Tests indicated that the residue in the pipe was methamphetamine, and Crooks was arrested and charged with possession of drug paraphernalia, Idaho Code § 37-2734A, and possession of a controlled substance, I.C. § 37-2732(c)(1). He filed a motion to suppress the pipe, contending that the frisk was unreasonable because Agent Sotka did not have the requisite suspicion that Crooks was armed and dangerous in order to justify the frisk. The district court denied the motion, and a jury found Crooks guilty as charged. Crooks now appeals the denial of his motion to suppress.



Crooks asserts that the district court erred in denying his motion to suppress on grounds that the officer's frisk violated his Fourth Amendment right to be free from unreasonable searches because the officer did not have particularized suspicion that Crooks was presently armed and dangerous.

The standard of review of a suppression motion is bifurcated. When a decision on a motion to suppress is challenged, we accept the trial court's findings of fact which are supported by substantial evidence, but we freely review the application of constitutional principles to the facts as found. State v. Atkinson, 128 Idaho 559, 561, 916 P.2d 1284, 1286 (Ct. App. 1996). At a suppression hearing, the power to assess the credibility of witnesses, resolve factual conflicts, weigh evidence, and draw factual inferences is vested in the trial court. State v. Valdez-Molina, 127 Idaho 102, 106, 897 P.2d 993, 997 (1995); State v. Schevers, 132 Idaho 786, 789, 979 P.2d 659, 662 (Ct. App. 1999).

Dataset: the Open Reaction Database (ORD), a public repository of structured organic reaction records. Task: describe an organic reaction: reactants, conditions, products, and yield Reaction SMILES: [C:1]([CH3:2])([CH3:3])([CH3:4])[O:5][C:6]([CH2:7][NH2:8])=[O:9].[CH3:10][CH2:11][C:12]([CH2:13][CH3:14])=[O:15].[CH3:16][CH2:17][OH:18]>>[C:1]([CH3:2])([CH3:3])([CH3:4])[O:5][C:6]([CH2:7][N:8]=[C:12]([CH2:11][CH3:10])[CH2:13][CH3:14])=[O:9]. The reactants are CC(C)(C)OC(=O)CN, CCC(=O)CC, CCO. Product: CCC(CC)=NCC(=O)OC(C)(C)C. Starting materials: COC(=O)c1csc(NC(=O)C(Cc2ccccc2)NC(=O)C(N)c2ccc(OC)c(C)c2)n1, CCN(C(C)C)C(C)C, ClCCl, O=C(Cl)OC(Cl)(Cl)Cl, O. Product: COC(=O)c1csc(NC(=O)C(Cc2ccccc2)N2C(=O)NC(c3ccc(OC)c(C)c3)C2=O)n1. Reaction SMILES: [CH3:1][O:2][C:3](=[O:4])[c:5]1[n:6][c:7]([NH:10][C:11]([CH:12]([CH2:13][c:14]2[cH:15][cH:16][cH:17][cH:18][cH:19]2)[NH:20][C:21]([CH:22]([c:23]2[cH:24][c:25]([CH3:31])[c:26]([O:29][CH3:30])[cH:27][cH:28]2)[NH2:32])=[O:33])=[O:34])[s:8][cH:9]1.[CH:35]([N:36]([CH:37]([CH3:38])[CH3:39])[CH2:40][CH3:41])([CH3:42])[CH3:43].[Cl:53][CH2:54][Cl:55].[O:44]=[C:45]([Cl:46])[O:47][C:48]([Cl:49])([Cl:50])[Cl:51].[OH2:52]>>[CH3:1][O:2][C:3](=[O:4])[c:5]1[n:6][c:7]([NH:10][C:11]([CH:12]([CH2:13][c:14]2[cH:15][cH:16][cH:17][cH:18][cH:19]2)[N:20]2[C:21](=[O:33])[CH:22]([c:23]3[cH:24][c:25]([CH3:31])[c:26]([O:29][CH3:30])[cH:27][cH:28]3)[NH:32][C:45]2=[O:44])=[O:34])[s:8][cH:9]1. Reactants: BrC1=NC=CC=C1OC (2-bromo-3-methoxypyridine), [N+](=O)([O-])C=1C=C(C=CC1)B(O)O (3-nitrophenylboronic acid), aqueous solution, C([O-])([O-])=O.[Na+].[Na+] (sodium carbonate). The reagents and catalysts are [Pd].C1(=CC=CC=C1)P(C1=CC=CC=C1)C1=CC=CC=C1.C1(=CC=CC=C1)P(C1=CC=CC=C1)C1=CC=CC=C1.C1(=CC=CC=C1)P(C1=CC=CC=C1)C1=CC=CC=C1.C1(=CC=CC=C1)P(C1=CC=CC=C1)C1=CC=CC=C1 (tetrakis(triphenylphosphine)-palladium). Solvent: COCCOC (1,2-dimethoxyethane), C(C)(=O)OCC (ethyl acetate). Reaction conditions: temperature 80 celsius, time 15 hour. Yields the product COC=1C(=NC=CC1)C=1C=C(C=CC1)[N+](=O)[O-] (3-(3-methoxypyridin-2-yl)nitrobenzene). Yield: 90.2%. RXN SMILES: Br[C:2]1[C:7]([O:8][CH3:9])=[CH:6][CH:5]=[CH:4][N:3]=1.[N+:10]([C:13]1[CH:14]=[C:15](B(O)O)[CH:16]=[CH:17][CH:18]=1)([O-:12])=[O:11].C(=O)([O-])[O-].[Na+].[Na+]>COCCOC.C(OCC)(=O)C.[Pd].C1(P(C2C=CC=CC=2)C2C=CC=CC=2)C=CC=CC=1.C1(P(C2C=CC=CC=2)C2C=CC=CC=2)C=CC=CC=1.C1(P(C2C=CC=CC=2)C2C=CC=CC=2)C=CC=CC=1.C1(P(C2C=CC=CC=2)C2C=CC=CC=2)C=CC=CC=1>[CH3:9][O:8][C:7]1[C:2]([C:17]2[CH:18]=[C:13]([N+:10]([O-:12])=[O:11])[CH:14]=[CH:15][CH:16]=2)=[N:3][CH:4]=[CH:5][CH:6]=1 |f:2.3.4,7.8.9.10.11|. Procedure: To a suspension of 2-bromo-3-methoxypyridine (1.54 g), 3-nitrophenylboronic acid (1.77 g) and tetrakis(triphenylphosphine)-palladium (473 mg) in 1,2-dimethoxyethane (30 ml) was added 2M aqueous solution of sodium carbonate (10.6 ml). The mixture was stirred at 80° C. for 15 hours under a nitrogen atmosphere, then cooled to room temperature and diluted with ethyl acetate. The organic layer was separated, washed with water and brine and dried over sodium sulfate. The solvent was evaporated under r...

To be reasonable, a search must be authorized by a warrant that is based on probable cause, unless one of the exceptions to the warrant requirement applies. Katz v. United States, 389 U.S. 347, 357 (1967); State v. Bishop, 146 Idaho 804, 818, 203 P.3d 1203, 1217 (2009). One such exception is the pat-down search for weapons acknowledged by the United States Supreme Court in Terry v. Ohio, 392 U.S. 1, 27 (1968). Under Terry, an officer may conduct a limited pat-down search, or frisk, of the outer surfaces of a person's clothing all over his or her body in an attempt to find weapons. Terry, 392 U.S. at 16, 30. See also Florida v. J.L., 529 U.S. 266, 270 (2000). Such a frisk is justified only when, at the moment of the frisk, the officer has reason to believe that the individual he or she is investigating is armed and presently dangerous to the officer or to others and nothing in the initial stages of the encounter dispels the officer's belief. Terry, 392 U.S. at 24, 30. The test is an objective one that asks whether, under the totality of the circumstances, a reasonably prudent person would be justified in concluding that the individual posed a risk of danger. Bishop, 146 Idaho at 818, 203 P.3d at 1217; State v. Henage, 143 Idaho 655, 660-61, 152 P.3d 16, 21-22 (2007). See also Terry, 392 U.S. at 27. To satisfy this standard, the officer must indicate specific and articulable facts which, taken together with rational inferences from those facts, in light of his or her experience, justify the officer's suspicion that the individual was armed and dangerous. Bishop, 146 Idaho at 818-19, 203 P.3d at 1217-18; Henage, 143 Idaho at 660, 152 P.3d at 21. Although an officer need not possess absolute certainty that an individual is armed and dangerous, an officer's inchoate and unparticularized suspicion or "hunch" is not enough to justify a frisk. Terry, 392 U.S. at 27.